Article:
Early warning

Certain regions are more intensive breeding
grounds for the new profile of hacker. Currently, Russian-speakers form
one of the leading types of Internet attackers. They may or may not
reside in the former Soviet Union or be connected with organized crime.
But Russian hacking has gone mainstream as evidenced in part by two
popular publications in the Russian-speaking hacker world, Xakep
(Hacker) and Xakep-Spets (Special Hacker). A recent special issue
highlighted how to conduct credit-card hacking, or “carding,”
especially against American targets. Russia’s depressed economy and
growing technical abilities make it fertile ground for organized cyber
criminals and probably thousands of freelancers, who see hacking and
malicious code creation as their best chance for financial gain. Many
express post-Cold War attitudes that Americans are well-off and deserve
to be targeted, posing serious financial implications for the future.

Beyond these attitudes, there are technical
threats. Postings on a Russian hacker-for-hire website, for example,
advertise the “high pay” going rate for hackers to crack corporate
networks or launch so-called “elite” denial-of-service attacks. While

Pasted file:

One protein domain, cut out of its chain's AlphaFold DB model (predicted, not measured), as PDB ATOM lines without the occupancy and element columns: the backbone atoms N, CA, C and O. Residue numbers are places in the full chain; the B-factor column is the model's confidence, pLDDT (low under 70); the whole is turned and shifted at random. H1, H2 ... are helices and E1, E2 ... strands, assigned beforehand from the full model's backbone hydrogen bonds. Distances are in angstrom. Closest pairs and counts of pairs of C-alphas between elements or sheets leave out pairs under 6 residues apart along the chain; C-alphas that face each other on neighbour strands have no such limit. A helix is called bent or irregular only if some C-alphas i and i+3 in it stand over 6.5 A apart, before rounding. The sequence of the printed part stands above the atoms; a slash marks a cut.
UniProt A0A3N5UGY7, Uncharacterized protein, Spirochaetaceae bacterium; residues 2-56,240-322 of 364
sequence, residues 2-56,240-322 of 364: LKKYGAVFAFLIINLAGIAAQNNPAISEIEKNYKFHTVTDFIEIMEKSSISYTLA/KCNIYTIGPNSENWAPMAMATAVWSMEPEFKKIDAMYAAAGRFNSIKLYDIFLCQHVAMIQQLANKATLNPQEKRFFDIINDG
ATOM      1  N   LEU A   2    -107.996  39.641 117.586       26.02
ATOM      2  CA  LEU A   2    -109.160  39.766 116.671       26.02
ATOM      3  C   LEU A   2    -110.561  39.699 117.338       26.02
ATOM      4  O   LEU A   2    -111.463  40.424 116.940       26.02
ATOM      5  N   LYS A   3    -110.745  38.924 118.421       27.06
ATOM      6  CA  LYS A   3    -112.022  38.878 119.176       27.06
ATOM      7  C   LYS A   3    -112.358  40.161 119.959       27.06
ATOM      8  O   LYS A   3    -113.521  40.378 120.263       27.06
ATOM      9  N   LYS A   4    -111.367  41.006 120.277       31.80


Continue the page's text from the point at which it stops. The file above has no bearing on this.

authorities can try to monitor this, it’s often impossible for
outsiders to know the targets — until damage has been done. And finding
the perpetrators is usually extremely difficult. With high rewardsand
low consequences, all indications are that “contracted” hacking and
routine attacks will continue to disrupt American network security and
threaten financial institutions, many of which are understandably quite
reluctant to draw attention to the problem and compromise their
reputations. Many appear to write off these hacker attacks as one of
the costs of doing business, but the problem will likely worsen over
the long  term.

In another case, a Russian hacker openly
advertises to “modify” Trojan horse programs for as little as $10
apiece, to ensure they evade major anti-virus software (with a supposed
100 percent guarantee). Though he says he will not modify harmful
viruses — “only Trojans,” because he is personally opposed to data
destruction — the net result could be far more harmful. Those who buy
these “modified” Trojans likely hope to silently reach networks rich
with sensitive data. This hacker, and countless others like him, can
quickly earn hundreds of dollars and give other criminals the means to
infect American organizations that assume they’re protected.

The trend holds significant consequences for
average Americans and overall national cybersecurity. So far, the
government and private-sector response has been largely reactive in
nature. This threat, however, requires a unique strategy of uniting
consumers, organizations, intelligence analysts, law enforcement and
the financial-services community to stem this problem before it gets
worse. While it cannot be stopped entirely, this threat can be reduced
through coordinated joint action. HST

Jim Melnick is director of threat intelligence for Reston, Va.-based iDEFENSE, an independent cyberintelligence company.

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